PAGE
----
Cairo International Airport (CAI)
Location: 9.5 miles northeast of Cairo’s city center
Pros: Great global connectivity
Cons: Not easy to navigate; congested
Ground Transportation: Taxis are plentiful. Buses and mini-buses, which are much cheaper, can bring you to Midan Tahrir, the transport hub of Cairo in the city center. Many guests have their hotels book private transfers for them. Whatever method of transportation you take, expect extensive traffic delays during rush hour.
As one of the busiest transportation centers in the whole of Africa—with a capacity of 22 million passengers per year—Cairo International Airport can be a bit overwhelming. It has three terminals serving numerous international airlines, including Air France, British Airways, Lufthansa, Saudia, and Turkish, among many others. It’s also the hub for Egypt’s flagship carrier EgyptAir, as well as smaller airline Nile Air.
Egypt: Borg Al Arab International Airport (HBE)
Location: 25 miles southwest of Alexandria
Pros: Ideal for flights to the Middle East–North Africa region (MENA)
Cons: Limited international routes beyond MENA; no air conditioning or Wi-Fi in the terminal
Ground Transportation: Taxis and Uber (which many travelers prefer) are available at the airport, or you can book private transfers through your hotel. There are also buses and mini-buses, but they don’t run very frequently.
More than 2 million passengers travel through Borg Al Arab International Airport annually, the majority of whom are traveling to and from the port city of Alexandria from areas around the Middle East and North Africa. Travelers report that the airport, while somewhat modern, lacks conveniences like air conditioning and Wi-Fi. It’s also tough to navigate.
Egypt: Hurghada International Airport (HRG)
Location: 3 miles southwest of Hurghada
Pros: Modern terminal with air conditioning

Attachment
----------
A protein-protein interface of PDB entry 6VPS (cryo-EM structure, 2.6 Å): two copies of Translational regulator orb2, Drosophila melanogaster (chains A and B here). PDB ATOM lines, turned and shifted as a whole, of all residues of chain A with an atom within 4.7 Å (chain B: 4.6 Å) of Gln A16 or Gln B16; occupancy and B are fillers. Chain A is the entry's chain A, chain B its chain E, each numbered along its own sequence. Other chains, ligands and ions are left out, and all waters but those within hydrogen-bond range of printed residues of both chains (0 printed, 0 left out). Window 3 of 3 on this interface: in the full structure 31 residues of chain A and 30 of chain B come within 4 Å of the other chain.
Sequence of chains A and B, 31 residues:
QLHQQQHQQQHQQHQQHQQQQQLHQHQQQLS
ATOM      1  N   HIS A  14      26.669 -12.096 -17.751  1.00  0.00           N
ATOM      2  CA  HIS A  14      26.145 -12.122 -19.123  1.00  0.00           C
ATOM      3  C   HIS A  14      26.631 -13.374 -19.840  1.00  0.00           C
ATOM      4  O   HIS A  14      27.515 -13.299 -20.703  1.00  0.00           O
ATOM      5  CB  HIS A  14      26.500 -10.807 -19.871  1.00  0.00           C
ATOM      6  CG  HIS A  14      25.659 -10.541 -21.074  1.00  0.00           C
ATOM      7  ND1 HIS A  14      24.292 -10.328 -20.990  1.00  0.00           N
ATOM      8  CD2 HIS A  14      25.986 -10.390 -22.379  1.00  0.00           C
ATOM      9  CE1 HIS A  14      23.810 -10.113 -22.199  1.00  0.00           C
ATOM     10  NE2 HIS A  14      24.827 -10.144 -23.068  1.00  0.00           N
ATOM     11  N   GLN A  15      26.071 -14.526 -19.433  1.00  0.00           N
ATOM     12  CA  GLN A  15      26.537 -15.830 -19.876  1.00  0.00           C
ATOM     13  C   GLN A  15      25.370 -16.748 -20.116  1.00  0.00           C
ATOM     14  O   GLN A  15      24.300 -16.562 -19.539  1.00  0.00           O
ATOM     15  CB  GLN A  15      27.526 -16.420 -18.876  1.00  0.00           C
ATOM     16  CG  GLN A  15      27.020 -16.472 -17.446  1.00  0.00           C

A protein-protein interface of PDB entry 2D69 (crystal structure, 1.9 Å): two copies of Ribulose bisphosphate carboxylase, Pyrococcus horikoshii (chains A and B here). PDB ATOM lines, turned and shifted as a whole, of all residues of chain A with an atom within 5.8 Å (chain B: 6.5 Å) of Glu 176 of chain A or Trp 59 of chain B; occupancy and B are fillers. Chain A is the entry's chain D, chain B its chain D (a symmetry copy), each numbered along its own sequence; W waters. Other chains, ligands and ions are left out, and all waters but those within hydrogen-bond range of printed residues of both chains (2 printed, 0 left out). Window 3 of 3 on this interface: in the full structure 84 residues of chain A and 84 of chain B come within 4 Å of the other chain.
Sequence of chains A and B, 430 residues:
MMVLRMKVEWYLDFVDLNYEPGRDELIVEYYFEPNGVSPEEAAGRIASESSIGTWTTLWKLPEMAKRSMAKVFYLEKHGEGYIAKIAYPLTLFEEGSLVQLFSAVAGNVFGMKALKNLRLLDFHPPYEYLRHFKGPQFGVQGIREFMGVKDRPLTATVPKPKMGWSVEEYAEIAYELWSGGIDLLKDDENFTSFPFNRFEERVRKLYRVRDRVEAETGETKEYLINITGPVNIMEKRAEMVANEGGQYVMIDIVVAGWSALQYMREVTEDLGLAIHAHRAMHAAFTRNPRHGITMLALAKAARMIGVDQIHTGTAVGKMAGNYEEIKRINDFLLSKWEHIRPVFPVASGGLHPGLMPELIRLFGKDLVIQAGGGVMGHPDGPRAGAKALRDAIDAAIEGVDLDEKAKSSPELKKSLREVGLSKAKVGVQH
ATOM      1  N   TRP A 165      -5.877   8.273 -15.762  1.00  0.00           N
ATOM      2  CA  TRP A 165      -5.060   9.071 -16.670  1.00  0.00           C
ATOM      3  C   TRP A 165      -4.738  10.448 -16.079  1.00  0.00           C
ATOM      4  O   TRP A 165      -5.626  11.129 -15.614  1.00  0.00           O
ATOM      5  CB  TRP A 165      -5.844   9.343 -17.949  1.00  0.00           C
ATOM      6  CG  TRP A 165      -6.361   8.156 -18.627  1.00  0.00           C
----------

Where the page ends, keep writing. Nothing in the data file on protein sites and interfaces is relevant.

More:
Cons: Going through security can take a long time; very expensive food and drink
Ground Transportation: Taxis are available 24 hours a day. There are also mini-buses—it’s recommended you haggle the price with the driver, as stops are not fixed, but are made by the request of passengers
Hurghada International Airport is Egypt’s second busiest after Cairo. It’s a gateway to the resorts on the west side of the Red Sea, so you’ll find many European holidaymakers choosing this airport. As such, there’s great airlift to Europe on airlines like Austrian, Brussels, EasyJet, and Thomas Cook, though many routes are seasonal. The airport is a new build and thus has modern facilities, but travelers report excessive lines to get through the multiple rounds of security. The food and drink options are also quite pricey, which is unusual for Egypt.
Egypt: Sharm El Sheikh International Airport (SSH)
Location: 6 miles north of Na’ama Bay
Pros: Small but modern terminals that are easy to navigate
Cons: Overcrowding and extremely long lines at security are a common problem
Ground Transportation: Taxis are available, and you’re expected to haggle over the price. The majority of foreign travelers book private transportation through their hotels or tour operators.
Formerly known as Ophira Airport, Sharm El Sheikh International Airport is a major airport on the Sinai Peninsula, located near the resorts along the Red Sea. Nearly six million passengers fly through its two terminals each year. While some international airlines Like Turkish and Saudia offer year-round flights, many other operators only fly in seasonally. Egypt’s domestic airlines, however, fly in daily. While the airport is relatively modern—Terminal 1 opened in 2007, and Terminal 2 underwent a major renovation in 2004—travelers bemoan the chaos of departures, as check-in and security lines can take hours to get through.
Egypt: Luxor Airport (LXR)
Location of the Airport: 4 miles from the city center
Pros: Not crowded
Cons: Lack of shopping and dining
Getting to and From the Airport: Taxis are plentiful, and haggling over the price is normal. Many passengers have their hotel or tour operator book a transfer. You can also rent a car here.
While most flights to this small airport are from Cairo on Egyptair, there are a handful of international routes, including seasonal service to London’s Heathrow and to Brussels on TUI Fly, as well as year-round service to Kuwait on Jazeera. Most travelers through Luxor are here to visit ancient sites like the Valley of the Kings.